I flung a simple 12-second title sequence together which, along with Richard and Jack introducing themselves was the only planned bit going into the show!
On the night of the results Jack and Richard arrived suited and booted – I could see they were taking this seriously, I had a couple of safe hands here, I knew it. Simon from LTSU had a brief chat about their Social Media Policy, addressed any concerns with content and promised he would try to bring up some elected candidates to the TV studio for interviews in between each result announcement.
Everything was set up, kit tested, batteries full, spares on hand, presenters in place, first guest lined up – 6.00pm we went live on the SU Facebook page, rolled the titles and then…
Well it just happened, as I had imagined. Jack and Richard were fantastic presenters. We had our first guest interview with former SU President Miki Vyse, the live feed from the bar displayed on our large studio centre screen for Jack and Richard to see, discuss, and throw to when signalled, and into the first results. No sooner had they been announced, Simon wheeled in a group of sports society winners to be interviewed. This sequence of winners, interviews, and live results continued with no loss of signal.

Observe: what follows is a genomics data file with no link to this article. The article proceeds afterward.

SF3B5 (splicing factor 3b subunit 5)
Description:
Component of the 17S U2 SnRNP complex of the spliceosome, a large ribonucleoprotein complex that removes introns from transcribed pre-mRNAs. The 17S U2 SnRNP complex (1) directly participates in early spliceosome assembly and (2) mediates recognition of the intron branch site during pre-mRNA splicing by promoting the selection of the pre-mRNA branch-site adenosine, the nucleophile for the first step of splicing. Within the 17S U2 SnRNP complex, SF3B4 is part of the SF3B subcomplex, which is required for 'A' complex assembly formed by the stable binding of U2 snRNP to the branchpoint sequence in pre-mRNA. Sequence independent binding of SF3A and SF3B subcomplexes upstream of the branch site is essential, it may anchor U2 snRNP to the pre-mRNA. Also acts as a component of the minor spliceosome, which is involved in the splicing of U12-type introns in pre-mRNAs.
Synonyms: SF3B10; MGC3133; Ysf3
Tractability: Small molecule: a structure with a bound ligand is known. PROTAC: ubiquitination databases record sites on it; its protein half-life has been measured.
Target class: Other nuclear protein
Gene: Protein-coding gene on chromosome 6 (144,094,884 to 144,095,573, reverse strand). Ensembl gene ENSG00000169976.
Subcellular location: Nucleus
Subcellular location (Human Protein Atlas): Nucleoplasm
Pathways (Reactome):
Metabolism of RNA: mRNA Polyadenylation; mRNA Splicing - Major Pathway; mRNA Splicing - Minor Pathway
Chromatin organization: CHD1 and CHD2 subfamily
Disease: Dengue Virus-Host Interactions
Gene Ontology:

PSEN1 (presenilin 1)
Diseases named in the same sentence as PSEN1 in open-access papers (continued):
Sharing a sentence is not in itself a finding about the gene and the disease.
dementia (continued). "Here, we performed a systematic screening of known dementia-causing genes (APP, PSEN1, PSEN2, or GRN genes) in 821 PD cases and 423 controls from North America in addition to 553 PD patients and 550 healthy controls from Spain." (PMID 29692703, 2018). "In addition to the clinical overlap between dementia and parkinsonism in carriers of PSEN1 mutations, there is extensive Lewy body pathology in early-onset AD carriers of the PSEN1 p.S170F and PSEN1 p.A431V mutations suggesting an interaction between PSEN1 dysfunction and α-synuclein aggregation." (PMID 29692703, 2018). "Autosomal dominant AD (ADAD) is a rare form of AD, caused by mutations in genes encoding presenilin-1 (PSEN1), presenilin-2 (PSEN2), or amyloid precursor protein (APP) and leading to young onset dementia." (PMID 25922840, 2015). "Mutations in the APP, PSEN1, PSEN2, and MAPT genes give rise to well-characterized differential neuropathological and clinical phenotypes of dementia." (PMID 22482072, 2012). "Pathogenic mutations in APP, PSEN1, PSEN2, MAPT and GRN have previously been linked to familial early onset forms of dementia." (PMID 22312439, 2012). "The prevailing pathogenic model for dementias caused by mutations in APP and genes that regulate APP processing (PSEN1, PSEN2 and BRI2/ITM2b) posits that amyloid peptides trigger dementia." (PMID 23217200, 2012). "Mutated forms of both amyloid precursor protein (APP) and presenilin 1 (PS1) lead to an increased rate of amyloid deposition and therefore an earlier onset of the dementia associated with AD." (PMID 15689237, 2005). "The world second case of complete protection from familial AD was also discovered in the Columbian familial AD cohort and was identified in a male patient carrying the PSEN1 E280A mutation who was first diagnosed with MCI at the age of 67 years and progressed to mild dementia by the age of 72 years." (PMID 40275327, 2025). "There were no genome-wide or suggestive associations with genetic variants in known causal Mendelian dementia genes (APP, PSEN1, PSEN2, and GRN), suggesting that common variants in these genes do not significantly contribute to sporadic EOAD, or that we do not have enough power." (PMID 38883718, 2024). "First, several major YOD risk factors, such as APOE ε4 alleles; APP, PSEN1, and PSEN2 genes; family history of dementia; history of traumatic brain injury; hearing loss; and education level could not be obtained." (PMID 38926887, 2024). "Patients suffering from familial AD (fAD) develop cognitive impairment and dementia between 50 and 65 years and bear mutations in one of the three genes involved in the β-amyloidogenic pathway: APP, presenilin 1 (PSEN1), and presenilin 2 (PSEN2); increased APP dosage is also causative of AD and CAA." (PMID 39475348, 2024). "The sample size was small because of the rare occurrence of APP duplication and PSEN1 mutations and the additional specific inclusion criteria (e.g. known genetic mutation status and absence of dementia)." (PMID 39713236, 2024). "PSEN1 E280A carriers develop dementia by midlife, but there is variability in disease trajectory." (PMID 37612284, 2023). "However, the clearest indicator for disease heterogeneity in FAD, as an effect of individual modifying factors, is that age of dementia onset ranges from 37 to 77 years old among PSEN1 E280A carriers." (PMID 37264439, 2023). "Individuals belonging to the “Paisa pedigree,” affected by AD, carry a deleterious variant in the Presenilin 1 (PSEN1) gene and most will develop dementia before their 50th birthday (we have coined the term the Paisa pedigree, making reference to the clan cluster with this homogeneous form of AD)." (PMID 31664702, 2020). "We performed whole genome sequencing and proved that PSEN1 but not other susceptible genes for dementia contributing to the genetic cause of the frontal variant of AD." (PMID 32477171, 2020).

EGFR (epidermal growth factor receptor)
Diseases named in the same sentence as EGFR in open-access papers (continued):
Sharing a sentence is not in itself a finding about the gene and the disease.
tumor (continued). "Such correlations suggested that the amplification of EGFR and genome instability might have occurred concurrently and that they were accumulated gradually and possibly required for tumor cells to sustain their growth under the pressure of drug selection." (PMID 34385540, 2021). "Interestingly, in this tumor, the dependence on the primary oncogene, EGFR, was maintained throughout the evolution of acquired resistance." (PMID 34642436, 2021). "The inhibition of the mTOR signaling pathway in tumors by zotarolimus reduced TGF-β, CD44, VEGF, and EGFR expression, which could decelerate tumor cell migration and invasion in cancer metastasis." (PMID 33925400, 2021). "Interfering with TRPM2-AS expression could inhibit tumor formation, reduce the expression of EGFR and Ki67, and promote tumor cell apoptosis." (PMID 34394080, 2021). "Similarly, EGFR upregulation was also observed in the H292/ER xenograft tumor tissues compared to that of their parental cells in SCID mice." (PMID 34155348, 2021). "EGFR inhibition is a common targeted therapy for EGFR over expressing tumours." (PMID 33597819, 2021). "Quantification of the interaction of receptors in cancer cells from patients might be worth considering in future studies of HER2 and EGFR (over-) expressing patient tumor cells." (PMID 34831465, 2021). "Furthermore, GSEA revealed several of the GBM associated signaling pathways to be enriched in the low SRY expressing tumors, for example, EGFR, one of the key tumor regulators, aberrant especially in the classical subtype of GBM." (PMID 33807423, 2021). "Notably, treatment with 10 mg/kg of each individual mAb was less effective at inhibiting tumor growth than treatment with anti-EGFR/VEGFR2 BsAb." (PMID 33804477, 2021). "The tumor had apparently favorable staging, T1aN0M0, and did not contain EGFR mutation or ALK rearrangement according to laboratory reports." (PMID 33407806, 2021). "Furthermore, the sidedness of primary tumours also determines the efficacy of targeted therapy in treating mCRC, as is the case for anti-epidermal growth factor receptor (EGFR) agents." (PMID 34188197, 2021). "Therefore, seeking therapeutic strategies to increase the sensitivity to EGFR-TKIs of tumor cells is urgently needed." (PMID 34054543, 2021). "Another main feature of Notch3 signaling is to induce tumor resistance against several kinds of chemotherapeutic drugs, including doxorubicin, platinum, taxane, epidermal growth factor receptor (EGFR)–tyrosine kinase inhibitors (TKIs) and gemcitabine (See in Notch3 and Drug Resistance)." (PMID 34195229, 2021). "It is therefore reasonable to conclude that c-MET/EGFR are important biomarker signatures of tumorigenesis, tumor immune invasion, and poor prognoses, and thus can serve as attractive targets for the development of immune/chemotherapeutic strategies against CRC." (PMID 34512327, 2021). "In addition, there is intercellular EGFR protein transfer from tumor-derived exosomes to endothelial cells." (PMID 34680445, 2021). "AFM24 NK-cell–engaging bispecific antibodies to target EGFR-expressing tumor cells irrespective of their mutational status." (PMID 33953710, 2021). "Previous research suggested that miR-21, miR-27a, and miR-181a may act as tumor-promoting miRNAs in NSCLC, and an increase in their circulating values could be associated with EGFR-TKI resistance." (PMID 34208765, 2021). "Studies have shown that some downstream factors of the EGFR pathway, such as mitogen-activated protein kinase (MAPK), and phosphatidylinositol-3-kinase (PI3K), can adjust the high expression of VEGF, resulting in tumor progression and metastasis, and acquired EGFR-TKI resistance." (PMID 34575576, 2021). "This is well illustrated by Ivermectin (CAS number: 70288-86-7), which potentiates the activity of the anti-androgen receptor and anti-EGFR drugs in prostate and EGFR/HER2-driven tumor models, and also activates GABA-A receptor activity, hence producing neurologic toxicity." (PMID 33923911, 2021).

As newly re-elected Vice President Chris Dow arrived for his interview, the bar feed went black before announcing the results of President – my stomach hit the floor. As the interview started I raced down to the bar from the gallery, and as I weaved my way in I could see the socket where I had plugged in the power for the wireless receiver was now hosting a student’s white iPhone charger, my plug on the floor.
With power hastily restored, the wireless receiver then refused to come fully back to life. ‘No connection’ bounced across our monitors. The main President result announcement was imminent.
A further Usain Bolt sprint back up to the Media Department to grab a length of BNC and gaffa tape, back down and hastily connect the camera by cable (the very thing we were trying to avoid) with Simon parting the crowds as I slithered across the floor on my knees taping cable like a crazed floor manager.
At last with the connection restored, I raced back up to the gallery and we had the results announced, Jack and Richard managed to keep ad-libbing for a while until it was clear we were not going to get an interview with a clearly overwhelmed newly elected SU President Chelsy Grooby, so we closed the show. I took my crew for a well-deserved beer and food at The Old Ball.
Yes, it was rough around the edges and could have done with a lot more production, but in the end, we did what we set out to do and it has been the best coverage of the SU elections we have ever had. Hopefully we have created something to repeat and expand on next year, with a bigger opportunity for Journalism and Media students to gain practical experience.